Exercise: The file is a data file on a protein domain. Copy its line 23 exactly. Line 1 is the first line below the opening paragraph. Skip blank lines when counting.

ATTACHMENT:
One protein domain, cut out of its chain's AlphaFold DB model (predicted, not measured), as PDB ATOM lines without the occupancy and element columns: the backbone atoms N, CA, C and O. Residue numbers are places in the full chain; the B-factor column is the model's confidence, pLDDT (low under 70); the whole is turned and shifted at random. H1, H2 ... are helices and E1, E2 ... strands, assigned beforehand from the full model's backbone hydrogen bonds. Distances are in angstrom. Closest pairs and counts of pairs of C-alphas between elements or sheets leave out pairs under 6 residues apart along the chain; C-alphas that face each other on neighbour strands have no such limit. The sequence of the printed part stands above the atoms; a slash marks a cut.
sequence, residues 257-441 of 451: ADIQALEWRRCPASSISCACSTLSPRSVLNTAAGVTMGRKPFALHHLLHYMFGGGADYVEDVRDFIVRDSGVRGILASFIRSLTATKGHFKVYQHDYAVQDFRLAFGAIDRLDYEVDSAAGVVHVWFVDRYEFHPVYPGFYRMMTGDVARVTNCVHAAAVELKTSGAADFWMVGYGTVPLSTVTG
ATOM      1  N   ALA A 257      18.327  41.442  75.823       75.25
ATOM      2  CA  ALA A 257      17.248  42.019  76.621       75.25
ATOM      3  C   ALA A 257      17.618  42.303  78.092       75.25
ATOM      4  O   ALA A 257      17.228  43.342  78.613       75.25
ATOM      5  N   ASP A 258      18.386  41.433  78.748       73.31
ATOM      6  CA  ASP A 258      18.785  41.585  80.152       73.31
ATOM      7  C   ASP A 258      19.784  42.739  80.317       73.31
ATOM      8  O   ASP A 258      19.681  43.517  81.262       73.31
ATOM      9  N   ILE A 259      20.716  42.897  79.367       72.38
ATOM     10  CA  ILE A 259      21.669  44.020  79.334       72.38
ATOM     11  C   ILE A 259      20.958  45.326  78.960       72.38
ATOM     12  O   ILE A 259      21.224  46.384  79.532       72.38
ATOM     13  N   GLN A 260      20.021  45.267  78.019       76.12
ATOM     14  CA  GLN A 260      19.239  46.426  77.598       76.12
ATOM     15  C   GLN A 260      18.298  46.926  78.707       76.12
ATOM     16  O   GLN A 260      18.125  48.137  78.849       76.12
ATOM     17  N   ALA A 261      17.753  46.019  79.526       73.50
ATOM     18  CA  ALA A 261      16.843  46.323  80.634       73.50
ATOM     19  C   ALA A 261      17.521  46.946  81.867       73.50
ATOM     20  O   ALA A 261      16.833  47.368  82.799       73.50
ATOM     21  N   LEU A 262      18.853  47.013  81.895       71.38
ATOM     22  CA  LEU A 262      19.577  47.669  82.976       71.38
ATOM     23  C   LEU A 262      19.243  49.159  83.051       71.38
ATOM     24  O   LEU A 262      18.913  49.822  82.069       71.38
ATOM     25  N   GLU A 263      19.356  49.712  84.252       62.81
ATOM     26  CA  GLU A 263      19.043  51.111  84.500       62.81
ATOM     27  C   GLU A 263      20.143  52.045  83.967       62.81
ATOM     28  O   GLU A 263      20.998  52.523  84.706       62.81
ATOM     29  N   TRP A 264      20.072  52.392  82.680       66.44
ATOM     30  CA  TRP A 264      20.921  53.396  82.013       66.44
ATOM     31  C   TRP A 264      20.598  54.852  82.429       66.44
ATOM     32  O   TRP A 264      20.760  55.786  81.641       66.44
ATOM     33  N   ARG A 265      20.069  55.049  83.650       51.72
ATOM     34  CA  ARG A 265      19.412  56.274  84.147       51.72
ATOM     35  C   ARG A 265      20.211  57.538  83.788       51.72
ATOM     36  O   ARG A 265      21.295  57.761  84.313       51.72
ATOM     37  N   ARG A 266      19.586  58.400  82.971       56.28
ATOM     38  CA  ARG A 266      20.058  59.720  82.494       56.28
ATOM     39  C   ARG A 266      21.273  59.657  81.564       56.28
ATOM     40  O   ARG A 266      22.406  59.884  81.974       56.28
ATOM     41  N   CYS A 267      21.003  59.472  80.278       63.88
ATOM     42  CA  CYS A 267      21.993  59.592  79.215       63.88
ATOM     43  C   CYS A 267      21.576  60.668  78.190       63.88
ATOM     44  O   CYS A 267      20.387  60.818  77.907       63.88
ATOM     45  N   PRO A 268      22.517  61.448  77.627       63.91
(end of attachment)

ATOM     22  CA  LEU A 262      19.577  47.669  82.976       71.38